Jalapeno Cheese Bread

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Introduction: Jalapeno Cheese Bread

An electrical engineer living the dream in Pennsylvania.

This recipe yields enough dough to make 3 reasonably sized loaves, or you could make one monster loaf or any combination in between. Hey, you do you, is all I'm saying. There's room for customization in this recipe, and I'll try to point out areas for that as I go along.

Step 1: Gathering Supplies

You'll need the following:

  • 1 thermometer
  • mixing bowls
  • loaf pans and/or baking sheet
  • measuring cups
  • measuring spoons
  • Safety glasses (optional, but I recommend them whenever I work with jalapenos)

And for the bread itself:

  • 8 cups bread flour (about 2.5 pounds, varies depending on which type of flour used)
  • 4 cups cheese (about 1 pound) I used a mix of montery jack and colby jack
  • 1 cup chopped peppers (about 5 large peppers) I used jalapenos. Serrano, anaheims, habaneros, etc add varying degrees of heat, flavor and color.
  • 1.5 tsp salt
  • 2 cups hot water
  • 3 pkgs (0.25 oz) active dry yeast
  • 8 tbsp sugar
  • 4tbsp vegetable oil

Step 2: Prep Your Supplies and Make Dough

Slice your peppers into rings, then chop those until you have pieces of the preferred size. I also sliced some rings and set aside to top the loaves.

Shred your cheese. If you want bigger, cheesier nodes in the bread, cut into cubes instead.

Mix the flour, peppers, cheese, salt and 7 tsp of the sugar in a large mixing bowl.

In a separate vessel, mix the 2 cups hot water (temperature should be about 115 F or as specified on yeast package) yeast, remaining sugar, let set for 10 minutes, mix then add oil.

Add the liquid mix to the dry ingredients and knead for about 15 minutes. There will be a little more flour than needed, which can be used to keep the dough from sticking to the work surface.

put the dough in a greased bowl, flip the dough ball to ensure the entire ball is covered.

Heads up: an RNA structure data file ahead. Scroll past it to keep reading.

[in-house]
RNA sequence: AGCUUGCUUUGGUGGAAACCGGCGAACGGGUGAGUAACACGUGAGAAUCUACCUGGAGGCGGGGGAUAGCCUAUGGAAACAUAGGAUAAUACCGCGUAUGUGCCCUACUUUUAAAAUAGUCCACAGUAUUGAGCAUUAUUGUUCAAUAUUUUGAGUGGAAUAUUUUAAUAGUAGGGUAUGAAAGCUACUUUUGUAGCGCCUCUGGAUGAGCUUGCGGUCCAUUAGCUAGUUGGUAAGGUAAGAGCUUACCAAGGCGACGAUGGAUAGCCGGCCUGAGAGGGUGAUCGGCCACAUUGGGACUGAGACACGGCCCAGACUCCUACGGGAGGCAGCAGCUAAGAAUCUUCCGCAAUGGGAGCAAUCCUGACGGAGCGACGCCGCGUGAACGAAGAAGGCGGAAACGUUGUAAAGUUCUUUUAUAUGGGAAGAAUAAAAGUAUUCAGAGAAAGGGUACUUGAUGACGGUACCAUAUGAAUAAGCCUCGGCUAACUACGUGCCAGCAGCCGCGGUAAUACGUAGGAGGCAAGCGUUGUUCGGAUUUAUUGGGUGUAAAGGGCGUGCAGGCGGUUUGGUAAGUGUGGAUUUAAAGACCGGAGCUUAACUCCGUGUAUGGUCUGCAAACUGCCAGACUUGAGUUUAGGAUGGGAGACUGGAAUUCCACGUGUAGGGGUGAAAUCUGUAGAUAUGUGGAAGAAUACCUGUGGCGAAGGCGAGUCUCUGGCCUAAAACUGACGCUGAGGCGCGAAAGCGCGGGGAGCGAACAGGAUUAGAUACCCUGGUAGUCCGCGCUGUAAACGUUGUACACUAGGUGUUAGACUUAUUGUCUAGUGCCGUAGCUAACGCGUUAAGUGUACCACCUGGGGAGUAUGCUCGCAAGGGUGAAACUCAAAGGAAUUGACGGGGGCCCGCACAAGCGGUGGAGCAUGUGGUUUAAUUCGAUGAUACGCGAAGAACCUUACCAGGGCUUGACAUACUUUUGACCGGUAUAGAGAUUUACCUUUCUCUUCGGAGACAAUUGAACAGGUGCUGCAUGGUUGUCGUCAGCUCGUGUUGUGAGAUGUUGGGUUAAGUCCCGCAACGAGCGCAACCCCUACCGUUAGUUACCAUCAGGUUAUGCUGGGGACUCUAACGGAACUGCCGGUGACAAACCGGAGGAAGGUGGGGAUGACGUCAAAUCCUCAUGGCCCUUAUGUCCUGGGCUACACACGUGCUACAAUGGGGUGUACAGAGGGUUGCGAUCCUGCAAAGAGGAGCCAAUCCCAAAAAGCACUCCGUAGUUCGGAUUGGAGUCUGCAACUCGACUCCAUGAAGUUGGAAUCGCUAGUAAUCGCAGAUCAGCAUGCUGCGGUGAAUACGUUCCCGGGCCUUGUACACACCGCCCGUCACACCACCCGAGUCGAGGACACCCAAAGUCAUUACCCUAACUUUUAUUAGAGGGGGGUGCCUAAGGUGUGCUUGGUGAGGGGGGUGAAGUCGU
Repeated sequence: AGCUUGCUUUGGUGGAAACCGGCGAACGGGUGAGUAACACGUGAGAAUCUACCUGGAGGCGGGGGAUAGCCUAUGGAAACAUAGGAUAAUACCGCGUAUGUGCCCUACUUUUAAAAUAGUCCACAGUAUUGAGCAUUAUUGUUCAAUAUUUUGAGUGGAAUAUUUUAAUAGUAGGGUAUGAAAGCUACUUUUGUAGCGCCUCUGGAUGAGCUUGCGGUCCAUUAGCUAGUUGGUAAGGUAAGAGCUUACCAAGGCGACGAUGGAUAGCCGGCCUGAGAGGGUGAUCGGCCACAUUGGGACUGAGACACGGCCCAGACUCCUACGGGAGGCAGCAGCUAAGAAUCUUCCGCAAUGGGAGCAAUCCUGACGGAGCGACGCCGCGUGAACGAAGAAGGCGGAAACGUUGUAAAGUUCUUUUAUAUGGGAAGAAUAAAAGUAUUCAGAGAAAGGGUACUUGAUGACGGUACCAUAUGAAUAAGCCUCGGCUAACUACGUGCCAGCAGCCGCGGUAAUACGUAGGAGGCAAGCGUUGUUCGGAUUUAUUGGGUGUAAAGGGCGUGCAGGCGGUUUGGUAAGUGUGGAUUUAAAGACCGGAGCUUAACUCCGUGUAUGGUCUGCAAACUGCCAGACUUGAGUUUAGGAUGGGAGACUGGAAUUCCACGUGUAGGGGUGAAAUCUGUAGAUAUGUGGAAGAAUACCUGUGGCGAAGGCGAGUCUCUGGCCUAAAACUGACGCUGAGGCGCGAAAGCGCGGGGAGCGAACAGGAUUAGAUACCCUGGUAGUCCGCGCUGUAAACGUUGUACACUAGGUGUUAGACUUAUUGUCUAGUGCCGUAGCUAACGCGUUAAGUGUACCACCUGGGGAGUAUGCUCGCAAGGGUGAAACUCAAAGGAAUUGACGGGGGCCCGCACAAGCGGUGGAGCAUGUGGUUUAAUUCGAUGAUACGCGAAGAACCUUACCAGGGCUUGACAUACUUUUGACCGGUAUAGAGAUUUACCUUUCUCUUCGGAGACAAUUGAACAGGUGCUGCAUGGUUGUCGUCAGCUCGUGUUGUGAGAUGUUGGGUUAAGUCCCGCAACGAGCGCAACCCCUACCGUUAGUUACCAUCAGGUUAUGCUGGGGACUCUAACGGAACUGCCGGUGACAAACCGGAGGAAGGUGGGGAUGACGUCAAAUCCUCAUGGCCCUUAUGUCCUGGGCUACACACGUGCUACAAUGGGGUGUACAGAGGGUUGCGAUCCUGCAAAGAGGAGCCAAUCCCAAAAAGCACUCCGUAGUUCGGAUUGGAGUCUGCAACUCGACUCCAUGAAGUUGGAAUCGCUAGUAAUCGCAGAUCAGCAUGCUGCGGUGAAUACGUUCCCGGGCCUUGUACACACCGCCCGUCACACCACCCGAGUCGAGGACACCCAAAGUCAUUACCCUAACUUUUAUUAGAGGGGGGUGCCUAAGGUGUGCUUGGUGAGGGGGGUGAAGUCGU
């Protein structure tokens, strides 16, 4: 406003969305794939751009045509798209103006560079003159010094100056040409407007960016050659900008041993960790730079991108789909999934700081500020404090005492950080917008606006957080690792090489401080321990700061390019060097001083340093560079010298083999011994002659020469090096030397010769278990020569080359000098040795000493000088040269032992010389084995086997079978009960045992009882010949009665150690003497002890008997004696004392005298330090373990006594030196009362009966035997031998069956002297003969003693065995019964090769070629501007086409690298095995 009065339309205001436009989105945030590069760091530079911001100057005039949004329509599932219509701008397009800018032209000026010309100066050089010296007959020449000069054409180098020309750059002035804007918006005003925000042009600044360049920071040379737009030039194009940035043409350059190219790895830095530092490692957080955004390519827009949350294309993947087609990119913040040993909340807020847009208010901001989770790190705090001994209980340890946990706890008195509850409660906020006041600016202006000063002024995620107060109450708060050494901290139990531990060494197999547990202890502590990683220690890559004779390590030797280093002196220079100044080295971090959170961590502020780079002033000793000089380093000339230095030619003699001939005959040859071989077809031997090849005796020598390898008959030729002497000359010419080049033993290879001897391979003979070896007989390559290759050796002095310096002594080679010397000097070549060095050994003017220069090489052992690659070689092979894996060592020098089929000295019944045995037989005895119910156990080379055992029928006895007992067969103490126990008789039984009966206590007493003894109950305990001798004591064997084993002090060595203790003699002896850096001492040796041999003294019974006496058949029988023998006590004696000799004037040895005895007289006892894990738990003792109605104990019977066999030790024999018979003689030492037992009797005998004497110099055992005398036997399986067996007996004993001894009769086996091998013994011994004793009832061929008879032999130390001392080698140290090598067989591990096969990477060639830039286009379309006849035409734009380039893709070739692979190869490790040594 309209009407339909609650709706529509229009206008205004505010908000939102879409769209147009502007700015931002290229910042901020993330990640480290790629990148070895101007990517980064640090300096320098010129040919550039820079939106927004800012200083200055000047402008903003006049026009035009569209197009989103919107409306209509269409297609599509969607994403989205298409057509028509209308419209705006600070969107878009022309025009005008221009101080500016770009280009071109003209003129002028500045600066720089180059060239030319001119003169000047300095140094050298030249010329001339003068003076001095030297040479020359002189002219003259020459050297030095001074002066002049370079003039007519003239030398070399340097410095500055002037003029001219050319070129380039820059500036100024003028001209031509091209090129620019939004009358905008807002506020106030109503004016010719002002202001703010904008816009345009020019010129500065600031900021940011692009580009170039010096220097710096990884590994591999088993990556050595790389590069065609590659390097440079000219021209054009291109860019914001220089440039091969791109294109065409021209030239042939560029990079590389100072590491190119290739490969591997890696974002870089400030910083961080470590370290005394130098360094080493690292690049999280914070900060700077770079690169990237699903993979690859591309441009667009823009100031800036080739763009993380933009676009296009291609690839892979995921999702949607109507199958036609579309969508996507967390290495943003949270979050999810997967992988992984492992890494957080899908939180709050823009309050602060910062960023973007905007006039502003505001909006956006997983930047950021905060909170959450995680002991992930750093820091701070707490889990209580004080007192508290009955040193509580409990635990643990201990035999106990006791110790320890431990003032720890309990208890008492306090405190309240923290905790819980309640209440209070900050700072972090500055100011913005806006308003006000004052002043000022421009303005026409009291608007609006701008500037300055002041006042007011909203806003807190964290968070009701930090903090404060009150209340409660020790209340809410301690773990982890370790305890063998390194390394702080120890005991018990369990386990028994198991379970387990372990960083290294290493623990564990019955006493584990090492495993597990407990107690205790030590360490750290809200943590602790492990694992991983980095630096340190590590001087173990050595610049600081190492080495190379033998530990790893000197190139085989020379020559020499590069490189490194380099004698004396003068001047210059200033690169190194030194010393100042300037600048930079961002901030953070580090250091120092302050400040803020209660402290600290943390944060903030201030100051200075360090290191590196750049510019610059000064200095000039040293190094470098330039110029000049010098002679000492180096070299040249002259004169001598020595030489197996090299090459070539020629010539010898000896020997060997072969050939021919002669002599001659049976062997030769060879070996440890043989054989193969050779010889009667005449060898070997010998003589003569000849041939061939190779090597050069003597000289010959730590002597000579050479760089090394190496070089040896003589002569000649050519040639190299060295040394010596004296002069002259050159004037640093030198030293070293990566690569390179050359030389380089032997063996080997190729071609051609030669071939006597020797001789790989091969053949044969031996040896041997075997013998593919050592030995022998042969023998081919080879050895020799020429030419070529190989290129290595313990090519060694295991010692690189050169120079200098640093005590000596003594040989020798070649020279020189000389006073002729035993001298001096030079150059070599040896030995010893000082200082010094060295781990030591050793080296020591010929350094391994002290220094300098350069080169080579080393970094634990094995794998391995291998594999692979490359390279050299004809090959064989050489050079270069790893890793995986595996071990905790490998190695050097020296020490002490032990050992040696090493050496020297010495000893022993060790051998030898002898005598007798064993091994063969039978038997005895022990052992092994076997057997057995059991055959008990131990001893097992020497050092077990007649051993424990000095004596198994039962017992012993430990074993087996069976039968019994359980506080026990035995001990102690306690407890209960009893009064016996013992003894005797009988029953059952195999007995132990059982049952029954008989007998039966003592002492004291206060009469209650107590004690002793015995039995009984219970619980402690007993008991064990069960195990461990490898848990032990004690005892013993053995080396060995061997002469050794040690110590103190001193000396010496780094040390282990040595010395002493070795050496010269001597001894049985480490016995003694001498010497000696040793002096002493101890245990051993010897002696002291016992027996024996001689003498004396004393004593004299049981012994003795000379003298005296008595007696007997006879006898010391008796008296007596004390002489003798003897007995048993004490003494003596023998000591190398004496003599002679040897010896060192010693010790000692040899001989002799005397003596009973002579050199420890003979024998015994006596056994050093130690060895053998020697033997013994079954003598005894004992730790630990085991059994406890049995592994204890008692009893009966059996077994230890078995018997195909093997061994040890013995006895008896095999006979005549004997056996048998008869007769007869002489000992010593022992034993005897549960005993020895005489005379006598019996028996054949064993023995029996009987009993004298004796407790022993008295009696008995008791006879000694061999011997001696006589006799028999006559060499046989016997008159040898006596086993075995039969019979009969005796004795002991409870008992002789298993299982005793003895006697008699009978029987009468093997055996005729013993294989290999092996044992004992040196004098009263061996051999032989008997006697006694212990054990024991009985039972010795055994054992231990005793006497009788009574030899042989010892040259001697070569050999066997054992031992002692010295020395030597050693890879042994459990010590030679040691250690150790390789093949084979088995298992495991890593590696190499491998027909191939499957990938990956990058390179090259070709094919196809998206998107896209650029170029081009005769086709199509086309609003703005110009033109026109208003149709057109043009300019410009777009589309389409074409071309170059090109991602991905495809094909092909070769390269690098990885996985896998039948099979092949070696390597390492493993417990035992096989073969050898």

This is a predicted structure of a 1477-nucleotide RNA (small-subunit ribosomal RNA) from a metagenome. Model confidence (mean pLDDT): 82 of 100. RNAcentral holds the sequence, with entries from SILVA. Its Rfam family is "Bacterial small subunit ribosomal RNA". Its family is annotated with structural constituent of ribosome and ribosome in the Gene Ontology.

Cover bowl with towel and put in warm, dry location (my mother-in-law suggested using the oven, turned off, which works great)

Let dough sit 45-60 minutes, or until doubled in size

Step 3: Form Loaves, Top, and Bake

Grease your loaf pans. I prefer butter

Punch down the doubled up dough ball, split into 3 roughly evenly sized wads

Foam into loaf shapes, stick in loaf pans or onto baking sheet.

Let each sit for about 45-60 minutes or until doubled in size

Top with jalapeno rings and shredded cheese

Bake at 325 for 45-60 minutes or until golden

Once removed, let the loaves sir for about 15 minutes before removing from pans

Let loaves rest 60 minutes before slicing.

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    4 Discussions

    I often make bread and I've made this bread before, just in a bread maker.
    However, I do my own sourdough breads by hand and something I've learned to do is to add the dry ings to the wet ones. That's first.
    Second, make sure what kind of yeast you're using. Not all yeasts are the same. For instance, for this kind of bread you want to use Active Dry Yeast, which is what you put in water to hydrate before adding the flour, and salt (and sugar if adding) to it. It has a longer leavening action than Instant Dry Yeast, and works better with such a loaded dough.
    Instant Dry is best for long fermentation and higher hydration doughs and is added to the dry ings directly.
    I hope this helps.

    1 reply

    Thanks Jamie! I did use active dry yeast, and yes, I let it sit in the water about 10 minutes. Just out of curiosity, what's the thinking behind adding the dry ingredients to to the liquids? My thinking was that I'd prefer to minimize any potential splashing but I'd also welcome other thinking.

    This bread also came out very dense (not that I'd consider that a bad thing) would adding baking powder to the next batch make it lighter/fluffier?

    Thank you! It came out a little dense, but on it's own it tastes great, or toasted with butter it's even better.